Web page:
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Trying too Hard with Iran

Author: Ray Takeyh, Senior Fellow for Middle Eastern Studies
June 6, 2013
Los Angeles Times

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Iran's presidential election is again inviting speculation about which candidate can nudge the Islamic Republic toward moderation and pragmatism. Such conjectural games miss the point that the theocratic state is defined by an ideology that demonizes the West and relies on conspiracies to explain global affairs. The guardians of the Islamist state are emphatic in their belief that America harbors an enduring animosity not just toward their state but to the Muslim world. Its next president, drawn from the ranks of regime loyalists, is unlikely to temper this noxious political culture.

In pursuit of a diplomatic solution to the conundrum of Iran, Washington and its allies persistently ignore the fact that they are dealing with a deeply deformed political state. Its clerical oligarchs routinely spin conspiracy tales about how the real perpetrators of the 9/11 terrorist attacks have yet to be unmasked. This has to be considered a "sensitive" response compared to the Iranian elites' denials of the Holocaust and depictions of the Jewish community.

It is the conceit of foreign policy realism that rhetoric is meaningless, and pragmatism is the essence of the game of nations. After all, the leading proponents of this school suggest, Soviet leaders and China's Mao Tse-tung indulged in rash rhetoric and yet proved judicious custodians of their nations' nuclear arsenals. Whatever Ayatollah Ali Khamenei's crimes may be, he is neither as reckless as Nikita Khrushchev nor a mass murderer like Mao. If the United States can contain one and celebrate making peace with the other, it is said, then it should cast aside Iran's troublesome statements and proceed with diplomacy.

There is something to this narrative. During the Cold War, rhetorical broadsides did not always prove a reliable forecast of great powers' behavior. America's focus on its adversaries' external conduct as opposed to their ideological complexion seemed to pay off. Still, a closer look reveals that neither China nor the Soviet Union are suitable guideposts for Iran.

The United States and the Soviet Union were indeed locked in an ideological conflict and often employed irresponsible rhetoric. However, after the 1962 Cuban missile crisis, both nations clearly understood that arms control was in their mutual interest. Two superpowers of equal strength, sobered by a momentous nuclear crisis, appreciated that restraint and caution were the best means of pursuing their rivalry. At a time when Washington and Moscow accepted the need for circumspection, rhetoric could be suitably discounted.

In Khamenei's telling, the Middle East today is immersed in a struggle pitting the forces of Islamism against America and its satraps. This is a conflict that is playing itself out in slums of Lebanon, in the forgotten frontiers of Iraq and, most dramatically, in Syria. For the clerical rulers this is an existential struggle, as Iran's divine mandate can only be redeemed in a region unhooked from the American empire. Thus, when Khamenei speaks of the glory of resistance and America's dark plots, he is not seeking to mobilize some abstract constituency but expressing his genuine worldview.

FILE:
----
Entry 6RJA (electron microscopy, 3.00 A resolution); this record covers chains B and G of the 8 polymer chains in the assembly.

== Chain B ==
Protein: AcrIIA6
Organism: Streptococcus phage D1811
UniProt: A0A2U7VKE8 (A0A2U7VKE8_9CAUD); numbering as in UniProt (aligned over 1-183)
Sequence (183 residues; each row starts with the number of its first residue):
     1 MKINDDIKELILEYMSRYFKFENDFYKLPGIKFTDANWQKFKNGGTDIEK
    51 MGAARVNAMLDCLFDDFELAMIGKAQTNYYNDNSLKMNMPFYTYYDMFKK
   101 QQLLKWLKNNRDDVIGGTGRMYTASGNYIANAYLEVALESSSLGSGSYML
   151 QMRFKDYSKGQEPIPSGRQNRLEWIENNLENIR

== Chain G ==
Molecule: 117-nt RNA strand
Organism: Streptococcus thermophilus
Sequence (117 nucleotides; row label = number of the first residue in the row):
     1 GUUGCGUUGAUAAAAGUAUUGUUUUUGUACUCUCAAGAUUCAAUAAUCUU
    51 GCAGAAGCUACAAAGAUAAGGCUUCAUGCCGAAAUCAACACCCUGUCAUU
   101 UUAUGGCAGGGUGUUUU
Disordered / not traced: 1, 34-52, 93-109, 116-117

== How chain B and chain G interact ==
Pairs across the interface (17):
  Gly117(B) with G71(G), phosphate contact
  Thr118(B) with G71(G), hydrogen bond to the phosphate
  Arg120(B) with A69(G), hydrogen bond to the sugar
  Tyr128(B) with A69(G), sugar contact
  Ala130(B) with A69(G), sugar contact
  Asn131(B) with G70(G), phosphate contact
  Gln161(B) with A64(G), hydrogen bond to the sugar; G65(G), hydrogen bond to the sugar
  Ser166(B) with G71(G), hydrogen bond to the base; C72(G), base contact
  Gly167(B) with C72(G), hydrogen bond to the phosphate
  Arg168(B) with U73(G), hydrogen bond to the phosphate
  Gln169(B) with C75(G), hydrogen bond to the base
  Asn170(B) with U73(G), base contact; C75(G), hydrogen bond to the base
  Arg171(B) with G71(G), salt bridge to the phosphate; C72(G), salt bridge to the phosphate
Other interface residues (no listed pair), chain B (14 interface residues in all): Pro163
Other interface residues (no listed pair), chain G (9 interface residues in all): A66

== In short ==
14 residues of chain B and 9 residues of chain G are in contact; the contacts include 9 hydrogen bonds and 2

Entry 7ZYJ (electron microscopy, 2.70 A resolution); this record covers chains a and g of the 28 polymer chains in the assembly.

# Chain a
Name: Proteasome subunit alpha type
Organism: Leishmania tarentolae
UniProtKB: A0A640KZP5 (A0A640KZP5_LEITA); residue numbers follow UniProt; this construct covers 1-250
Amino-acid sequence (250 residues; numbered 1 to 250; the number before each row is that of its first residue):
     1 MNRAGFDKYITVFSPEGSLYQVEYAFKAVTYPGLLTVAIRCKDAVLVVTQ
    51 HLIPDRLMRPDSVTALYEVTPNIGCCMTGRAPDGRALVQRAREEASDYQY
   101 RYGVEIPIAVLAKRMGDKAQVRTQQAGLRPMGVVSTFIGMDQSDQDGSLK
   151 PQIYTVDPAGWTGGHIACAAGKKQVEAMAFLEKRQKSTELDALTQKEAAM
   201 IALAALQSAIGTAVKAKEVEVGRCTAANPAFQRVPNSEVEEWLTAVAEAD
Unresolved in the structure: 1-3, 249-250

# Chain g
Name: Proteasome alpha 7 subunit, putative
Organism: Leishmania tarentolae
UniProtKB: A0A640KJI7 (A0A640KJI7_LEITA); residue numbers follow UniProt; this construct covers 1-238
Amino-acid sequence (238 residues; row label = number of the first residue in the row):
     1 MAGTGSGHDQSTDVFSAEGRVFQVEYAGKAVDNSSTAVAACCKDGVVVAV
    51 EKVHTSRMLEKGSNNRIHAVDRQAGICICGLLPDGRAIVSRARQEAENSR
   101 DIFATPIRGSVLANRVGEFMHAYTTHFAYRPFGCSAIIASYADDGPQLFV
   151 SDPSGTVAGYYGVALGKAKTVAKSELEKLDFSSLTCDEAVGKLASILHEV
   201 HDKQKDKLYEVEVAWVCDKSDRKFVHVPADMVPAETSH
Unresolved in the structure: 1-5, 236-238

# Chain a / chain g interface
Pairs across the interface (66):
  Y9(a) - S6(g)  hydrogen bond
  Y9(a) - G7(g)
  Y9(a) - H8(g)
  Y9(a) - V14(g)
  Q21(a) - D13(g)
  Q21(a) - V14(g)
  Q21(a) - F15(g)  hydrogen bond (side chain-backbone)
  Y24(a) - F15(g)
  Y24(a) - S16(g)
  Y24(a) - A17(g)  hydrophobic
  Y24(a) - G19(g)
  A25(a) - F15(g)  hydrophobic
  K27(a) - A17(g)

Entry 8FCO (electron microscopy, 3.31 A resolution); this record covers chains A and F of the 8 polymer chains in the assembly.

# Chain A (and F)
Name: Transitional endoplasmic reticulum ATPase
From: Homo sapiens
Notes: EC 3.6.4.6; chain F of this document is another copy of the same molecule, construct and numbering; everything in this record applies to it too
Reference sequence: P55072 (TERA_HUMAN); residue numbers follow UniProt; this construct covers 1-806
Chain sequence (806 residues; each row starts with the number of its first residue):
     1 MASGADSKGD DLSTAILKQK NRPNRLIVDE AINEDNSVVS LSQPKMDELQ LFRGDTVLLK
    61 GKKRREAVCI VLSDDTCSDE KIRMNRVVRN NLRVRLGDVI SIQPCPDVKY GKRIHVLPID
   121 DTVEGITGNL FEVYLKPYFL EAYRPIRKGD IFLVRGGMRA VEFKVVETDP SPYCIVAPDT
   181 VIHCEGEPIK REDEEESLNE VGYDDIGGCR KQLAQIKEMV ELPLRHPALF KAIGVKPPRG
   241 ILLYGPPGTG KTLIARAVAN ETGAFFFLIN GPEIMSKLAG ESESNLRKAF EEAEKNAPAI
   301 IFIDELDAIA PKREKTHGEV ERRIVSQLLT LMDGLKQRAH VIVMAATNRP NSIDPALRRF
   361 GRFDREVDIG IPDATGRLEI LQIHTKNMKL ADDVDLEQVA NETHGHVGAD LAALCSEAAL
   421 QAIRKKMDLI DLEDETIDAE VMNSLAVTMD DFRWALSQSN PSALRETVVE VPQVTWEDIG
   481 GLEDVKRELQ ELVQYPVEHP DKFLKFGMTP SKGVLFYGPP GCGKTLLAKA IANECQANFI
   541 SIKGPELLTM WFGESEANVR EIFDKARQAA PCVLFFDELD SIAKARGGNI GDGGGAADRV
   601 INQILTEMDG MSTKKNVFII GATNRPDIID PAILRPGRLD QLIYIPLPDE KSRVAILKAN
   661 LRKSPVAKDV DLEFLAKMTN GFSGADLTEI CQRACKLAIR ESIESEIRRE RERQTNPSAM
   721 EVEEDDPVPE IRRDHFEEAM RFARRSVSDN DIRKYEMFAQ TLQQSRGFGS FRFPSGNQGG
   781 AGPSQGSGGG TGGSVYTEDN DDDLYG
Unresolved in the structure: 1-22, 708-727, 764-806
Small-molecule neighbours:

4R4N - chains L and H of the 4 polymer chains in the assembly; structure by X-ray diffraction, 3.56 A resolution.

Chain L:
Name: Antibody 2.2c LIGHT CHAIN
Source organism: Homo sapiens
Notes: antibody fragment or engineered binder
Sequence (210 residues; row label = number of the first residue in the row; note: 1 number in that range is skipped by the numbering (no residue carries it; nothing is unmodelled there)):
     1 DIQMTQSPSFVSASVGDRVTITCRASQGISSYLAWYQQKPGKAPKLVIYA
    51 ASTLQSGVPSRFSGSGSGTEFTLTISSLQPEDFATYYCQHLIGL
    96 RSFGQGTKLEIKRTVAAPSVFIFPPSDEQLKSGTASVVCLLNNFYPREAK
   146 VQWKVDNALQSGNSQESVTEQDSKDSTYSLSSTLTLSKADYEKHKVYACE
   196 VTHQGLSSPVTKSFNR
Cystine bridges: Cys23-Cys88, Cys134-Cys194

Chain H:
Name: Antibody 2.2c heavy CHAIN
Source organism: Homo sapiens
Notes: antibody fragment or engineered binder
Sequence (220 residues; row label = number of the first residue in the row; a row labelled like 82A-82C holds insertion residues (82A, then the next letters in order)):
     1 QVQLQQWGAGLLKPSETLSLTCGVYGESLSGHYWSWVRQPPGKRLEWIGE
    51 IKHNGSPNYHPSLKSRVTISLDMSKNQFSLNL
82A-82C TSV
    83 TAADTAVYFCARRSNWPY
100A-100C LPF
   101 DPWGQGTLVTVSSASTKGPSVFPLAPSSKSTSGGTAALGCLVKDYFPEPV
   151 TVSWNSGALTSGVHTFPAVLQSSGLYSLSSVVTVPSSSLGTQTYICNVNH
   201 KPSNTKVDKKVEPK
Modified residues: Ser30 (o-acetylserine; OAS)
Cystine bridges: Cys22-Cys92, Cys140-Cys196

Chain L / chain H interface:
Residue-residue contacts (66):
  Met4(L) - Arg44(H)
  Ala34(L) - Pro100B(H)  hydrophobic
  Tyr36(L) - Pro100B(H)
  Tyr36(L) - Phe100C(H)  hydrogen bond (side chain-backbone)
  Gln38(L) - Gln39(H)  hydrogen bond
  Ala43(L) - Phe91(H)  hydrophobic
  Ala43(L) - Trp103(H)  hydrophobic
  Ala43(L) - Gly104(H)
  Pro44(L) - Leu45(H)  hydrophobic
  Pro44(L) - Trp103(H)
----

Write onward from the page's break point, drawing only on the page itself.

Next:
Unlike the tired Soviet revolutionaries of the late 20th century who cloaked themselves in rhetoric they increasingly did not believe, Khamenei is sincere when he speaks of emancipating the Middle East from the clutches of the "Great Satan." Iran's nuclear ambitions can only be understood in this context, as the clerical state perceives that it can best enhance its prestige, protect its allies and displace its adversaries armed with the ultimate weapon.

The China analog is even more improbable, as Mao required America's support to fend off a menacing Soviet Union. The basis of Sino-American rapprochement was mutual suspicion of Moscow and a desire to beset Russia on its own Asian periphery. No such common interest binds Washington and Tehran. Thus, while Richard Nixon could comfort himself that Mao's fire-and-brimstone rhetoric would not endanger his compact with the West, Khamenei is tethered to no such understanding.

For the international community to persist with its diplomacy, it must set aside Tehran's rhetorical fulminations, explain away its various transgressions and convince itself that there is an untapped reservoir of pragmatism somewhere in the recesses of the Islamic Republic that can be harnessed through a clever mixture of sanctions and dialogue. A Washington in search of an Iranian interlocutor must cast Khamenei as yet another despotic ruler whose words belie his essential realism. But after nearly a decade of delusory diplomacy, it may be time to ask: What if Iran's supreme leader actually means what he says?

This article appears in full on CFR.org by permission of its original publisher. It was originally available here.

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